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International colloquium discusses ancient coins, mortuary inscriptions at Ghor Safi

By Saeb Rawashdeh - Oct 18,2022 - Last updated at Oct 18,2022

AMMAN — Last week’s international colloquium on the Byzantine and Islamic periods in Ghor Safi featured Australian numismatics specialist Peter Edwell’s presentation on 198 objects found in situ that were later identified as coins.

The “bulk of coins [145] came from Khirbat Al Sheikh ‘Isa. 10 were found at Tawahin Al Sukkar, 21 at Umm Tawabin  and 22 in the general area”, said the scholar, who is based in the Department of History and Archaeology in Macquarie University in Sydney.

Coins from Ghor Safi have high levels of corrosion, and only a small number of them are identifiable, Edwell said, adding that most coins came from the Late Roman or Early Byzantine period. Sixteen coins were connected to the Umayyad, Abbasid and Mamluk periods, the scholar said.

While working on a section that has been identified as a church in Ghor Safi, researchers discovered mosaics, Edwell emphasised, adding that within the churcher’s foundation layers were nine coins of similar dimensions and weights.

Coin number 100 was dedicated to Divus Constantinus, Edwell said, noting that the coins can commonly be found in the floors of Ghor Safi’s buildings.

“We ran workshops about coins in order to communicate with the local community,” Edwell highlighted.

Over 450 texts from the Byzantine period have been identified, noted Kalliope Kritikakou-Nikolaropoulou from the National Hellenic Research Foundation, referring to epigraphic evidence, almost exclusively of a funerary character.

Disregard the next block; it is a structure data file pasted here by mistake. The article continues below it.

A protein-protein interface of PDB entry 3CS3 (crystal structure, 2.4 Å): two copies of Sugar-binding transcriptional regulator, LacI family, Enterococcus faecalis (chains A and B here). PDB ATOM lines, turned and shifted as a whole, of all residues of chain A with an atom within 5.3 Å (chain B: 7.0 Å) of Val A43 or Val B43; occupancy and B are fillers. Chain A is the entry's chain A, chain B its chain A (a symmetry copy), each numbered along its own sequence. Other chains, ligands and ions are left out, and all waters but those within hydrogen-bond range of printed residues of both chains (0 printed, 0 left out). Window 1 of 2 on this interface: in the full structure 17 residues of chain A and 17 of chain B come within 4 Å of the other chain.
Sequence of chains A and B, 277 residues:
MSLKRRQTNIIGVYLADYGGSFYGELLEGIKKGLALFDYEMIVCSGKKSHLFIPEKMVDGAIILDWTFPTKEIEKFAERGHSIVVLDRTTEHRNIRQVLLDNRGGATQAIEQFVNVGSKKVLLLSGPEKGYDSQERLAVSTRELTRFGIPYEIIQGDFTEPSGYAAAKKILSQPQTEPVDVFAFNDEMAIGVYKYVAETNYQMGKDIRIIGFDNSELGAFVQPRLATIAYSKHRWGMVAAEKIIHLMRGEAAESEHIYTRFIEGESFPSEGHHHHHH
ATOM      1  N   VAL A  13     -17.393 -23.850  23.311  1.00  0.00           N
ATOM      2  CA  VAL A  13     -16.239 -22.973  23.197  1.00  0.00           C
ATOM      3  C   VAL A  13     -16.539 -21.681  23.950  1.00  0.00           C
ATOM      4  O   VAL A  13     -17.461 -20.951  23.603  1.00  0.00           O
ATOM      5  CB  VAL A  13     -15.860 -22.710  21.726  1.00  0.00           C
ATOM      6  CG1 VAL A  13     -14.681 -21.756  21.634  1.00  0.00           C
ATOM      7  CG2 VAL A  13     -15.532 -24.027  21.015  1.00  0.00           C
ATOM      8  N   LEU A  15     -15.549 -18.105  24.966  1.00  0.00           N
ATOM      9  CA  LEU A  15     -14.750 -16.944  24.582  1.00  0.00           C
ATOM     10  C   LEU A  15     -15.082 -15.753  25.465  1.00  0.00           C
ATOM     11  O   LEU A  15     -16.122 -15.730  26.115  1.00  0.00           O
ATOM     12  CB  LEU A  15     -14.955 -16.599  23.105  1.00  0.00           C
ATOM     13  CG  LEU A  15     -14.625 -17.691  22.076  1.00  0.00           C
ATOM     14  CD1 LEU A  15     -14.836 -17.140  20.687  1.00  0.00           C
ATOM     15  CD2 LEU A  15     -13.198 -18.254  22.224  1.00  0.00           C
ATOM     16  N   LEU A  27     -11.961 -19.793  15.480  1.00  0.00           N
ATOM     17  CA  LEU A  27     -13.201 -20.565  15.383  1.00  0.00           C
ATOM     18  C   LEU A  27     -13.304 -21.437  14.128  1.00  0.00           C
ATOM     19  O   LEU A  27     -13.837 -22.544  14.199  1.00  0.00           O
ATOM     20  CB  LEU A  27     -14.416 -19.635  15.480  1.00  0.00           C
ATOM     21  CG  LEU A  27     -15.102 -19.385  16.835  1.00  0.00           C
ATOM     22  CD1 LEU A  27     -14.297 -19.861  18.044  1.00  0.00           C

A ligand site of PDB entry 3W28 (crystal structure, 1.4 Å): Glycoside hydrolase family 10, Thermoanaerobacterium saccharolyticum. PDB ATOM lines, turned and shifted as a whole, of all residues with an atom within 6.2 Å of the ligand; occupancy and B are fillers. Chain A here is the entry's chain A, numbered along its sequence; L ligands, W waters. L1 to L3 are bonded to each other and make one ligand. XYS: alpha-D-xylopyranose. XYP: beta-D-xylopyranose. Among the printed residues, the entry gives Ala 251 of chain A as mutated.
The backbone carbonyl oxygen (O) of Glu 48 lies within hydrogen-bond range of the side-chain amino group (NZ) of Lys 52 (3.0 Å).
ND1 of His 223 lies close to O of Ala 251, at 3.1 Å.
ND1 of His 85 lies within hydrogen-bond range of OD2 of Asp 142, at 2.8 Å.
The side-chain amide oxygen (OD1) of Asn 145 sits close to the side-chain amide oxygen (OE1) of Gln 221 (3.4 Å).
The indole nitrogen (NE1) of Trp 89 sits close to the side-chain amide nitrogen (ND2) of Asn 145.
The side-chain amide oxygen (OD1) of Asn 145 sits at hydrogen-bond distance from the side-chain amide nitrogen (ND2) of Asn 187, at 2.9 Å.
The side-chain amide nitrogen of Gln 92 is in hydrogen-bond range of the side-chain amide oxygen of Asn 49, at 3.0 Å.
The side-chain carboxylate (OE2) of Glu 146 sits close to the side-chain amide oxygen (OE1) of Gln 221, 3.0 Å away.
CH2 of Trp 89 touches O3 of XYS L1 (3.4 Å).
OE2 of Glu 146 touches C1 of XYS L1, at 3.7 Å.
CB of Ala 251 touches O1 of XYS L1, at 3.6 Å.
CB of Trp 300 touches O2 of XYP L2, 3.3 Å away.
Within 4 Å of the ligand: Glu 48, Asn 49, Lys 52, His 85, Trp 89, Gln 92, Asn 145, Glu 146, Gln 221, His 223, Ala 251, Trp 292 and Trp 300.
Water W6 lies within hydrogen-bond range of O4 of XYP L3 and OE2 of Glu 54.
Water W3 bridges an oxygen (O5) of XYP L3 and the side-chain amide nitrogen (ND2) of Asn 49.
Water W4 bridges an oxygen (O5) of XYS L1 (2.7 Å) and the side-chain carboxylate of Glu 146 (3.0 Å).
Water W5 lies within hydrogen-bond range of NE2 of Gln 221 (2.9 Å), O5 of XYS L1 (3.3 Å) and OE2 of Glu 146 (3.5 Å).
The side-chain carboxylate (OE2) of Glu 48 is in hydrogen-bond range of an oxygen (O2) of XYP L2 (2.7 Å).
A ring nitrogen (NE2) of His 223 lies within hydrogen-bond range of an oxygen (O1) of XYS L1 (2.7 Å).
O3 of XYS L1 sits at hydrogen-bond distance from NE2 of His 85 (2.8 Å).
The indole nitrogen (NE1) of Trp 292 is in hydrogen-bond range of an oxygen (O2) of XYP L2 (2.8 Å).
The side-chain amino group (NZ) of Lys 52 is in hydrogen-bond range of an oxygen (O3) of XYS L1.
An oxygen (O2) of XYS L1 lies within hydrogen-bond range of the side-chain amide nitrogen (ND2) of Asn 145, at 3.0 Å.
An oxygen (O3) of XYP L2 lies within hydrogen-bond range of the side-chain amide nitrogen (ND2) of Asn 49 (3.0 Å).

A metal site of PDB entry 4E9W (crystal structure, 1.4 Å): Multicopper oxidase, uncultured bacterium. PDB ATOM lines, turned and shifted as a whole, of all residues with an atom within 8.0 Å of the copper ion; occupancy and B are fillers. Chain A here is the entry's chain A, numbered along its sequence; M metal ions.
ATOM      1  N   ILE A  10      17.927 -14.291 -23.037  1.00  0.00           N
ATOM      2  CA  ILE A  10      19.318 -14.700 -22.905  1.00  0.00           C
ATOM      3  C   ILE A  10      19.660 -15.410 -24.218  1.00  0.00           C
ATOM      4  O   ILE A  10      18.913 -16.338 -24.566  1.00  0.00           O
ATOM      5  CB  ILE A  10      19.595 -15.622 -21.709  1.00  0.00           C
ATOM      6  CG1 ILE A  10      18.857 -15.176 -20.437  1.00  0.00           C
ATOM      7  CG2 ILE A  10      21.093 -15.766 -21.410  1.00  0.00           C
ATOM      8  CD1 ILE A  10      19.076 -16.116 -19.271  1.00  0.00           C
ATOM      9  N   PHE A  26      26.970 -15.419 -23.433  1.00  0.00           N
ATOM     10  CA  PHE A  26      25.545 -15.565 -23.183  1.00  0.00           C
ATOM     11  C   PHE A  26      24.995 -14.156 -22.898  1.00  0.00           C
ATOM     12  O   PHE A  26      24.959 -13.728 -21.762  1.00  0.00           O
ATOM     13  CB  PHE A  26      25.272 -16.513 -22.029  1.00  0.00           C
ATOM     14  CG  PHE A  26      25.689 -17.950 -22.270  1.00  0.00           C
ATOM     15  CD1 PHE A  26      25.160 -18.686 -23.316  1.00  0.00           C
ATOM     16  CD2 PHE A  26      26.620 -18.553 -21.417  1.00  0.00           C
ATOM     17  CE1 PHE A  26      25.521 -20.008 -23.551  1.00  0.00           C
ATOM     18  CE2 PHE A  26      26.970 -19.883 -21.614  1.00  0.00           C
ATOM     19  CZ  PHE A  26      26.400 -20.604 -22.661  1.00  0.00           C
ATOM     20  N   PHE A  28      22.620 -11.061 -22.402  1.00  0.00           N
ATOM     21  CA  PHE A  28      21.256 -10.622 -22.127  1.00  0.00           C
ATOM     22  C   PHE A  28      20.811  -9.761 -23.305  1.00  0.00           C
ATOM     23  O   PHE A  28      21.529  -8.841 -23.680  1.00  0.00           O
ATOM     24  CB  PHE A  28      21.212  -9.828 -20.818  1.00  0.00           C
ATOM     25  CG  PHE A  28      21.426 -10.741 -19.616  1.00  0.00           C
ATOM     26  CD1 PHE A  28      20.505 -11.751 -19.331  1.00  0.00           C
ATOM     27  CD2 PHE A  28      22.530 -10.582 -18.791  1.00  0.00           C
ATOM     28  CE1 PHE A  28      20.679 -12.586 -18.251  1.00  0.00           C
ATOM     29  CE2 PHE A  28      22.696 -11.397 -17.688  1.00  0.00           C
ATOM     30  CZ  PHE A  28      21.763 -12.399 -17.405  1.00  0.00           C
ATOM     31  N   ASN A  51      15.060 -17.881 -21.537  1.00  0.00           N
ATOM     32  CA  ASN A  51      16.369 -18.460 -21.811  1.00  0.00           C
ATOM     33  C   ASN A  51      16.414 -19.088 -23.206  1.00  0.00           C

“This precious material has been brought together thanks to Konstantinos Politis, who has undertaken the project since 1996 with the permission of the Department of Antiquities in an effort to counter illicit activities,” Kritikakou-Nikolaropoulou said, adding that the documents cover the period from the early 4th century AD until the late 6th century AD.

The epigraphic corpus in Zoara, Ghor Safi’s ancient moniker, shed light on this relatively unknown society of the Late Antiquity, she said, adding that Nabataean Arabs used the Greek language, at a minimum, on their tombstones.

“Ethno-cultural distinctions among the inhabitants of Zoara were clearly indicated by the onomastic evidence,” Kritikakou-Nikolaropoulou said, adding the Greek texts feature a plethora of Hellenised Semitic names.

Poetic forms were also used in epitaphs, Kritikakou-Nikolaropoulou continued, noting that most of the tombstones are in “a bad state”, which hinders researchers’ analysis.

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